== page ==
Nenana Ice Classic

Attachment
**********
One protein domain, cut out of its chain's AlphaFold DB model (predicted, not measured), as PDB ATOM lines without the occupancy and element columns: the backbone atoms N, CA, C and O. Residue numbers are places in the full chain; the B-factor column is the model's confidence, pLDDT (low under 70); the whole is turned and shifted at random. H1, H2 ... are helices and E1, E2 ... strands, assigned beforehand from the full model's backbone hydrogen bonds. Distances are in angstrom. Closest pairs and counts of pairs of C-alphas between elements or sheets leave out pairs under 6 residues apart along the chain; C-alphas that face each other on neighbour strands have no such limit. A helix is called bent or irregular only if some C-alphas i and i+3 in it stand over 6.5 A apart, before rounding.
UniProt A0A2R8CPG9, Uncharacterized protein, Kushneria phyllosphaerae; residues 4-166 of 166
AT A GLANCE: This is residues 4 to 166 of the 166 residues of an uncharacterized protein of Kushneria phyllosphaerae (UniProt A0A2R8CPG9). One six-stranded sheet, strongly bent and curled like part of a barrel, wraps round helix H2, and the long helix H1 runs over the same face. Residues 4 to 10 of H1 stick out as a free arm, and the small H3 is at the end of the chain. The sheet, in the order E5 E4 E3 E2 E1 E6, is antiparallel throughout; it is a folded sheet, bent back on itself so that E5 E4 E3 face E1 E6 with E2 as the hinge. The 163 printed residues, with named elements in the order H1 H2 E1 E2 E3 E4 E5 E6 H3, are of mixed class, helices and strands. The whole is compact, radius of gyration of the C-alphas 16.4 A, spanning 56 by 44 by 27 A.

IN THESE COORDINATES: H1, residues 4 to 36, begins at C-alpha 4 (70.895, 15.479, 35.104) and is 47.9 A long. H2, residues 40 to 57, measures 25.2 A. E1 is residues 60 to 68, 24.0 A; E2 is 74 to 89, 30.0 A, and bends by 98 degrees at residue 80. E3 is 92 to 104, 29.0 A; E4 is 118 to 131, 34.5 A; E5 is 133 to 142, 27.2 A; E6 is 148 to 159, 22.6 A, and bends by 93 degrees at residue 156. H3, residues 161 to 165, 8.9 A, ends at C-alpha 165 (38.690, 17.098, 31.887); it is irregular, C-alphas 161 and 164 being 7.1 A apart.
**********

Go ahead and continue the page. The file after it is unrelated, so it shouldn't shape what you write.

High Drama When the River Runs Again by Beth Grassi In late April 2014, I stood on a bridge in Fairbanks watching the Chena River waking up under my feet. Flat chunks of ice bumped and bobbed down the river, some a thin, translucent gray, others rafts of white several inches thick. Ice floes and slush hissed through the rush of river water. It felt like standing on the prow of a ship, pushing through to spring. “Spring breakup” may sound like a sitcom episode, but in Alaska it’s a landscape-size drama. Most of Alaska’s rivers freeze over in winter, with ice up to several feet thick. When the rivers finally break free, usually in April and May (or even June in the Arctic), ice floats downstream. Sometimes ice jams—jumbles of ice floes—dam up a river. Large ice jams can cause dangerous flooding. Breakup plays out differently each year on…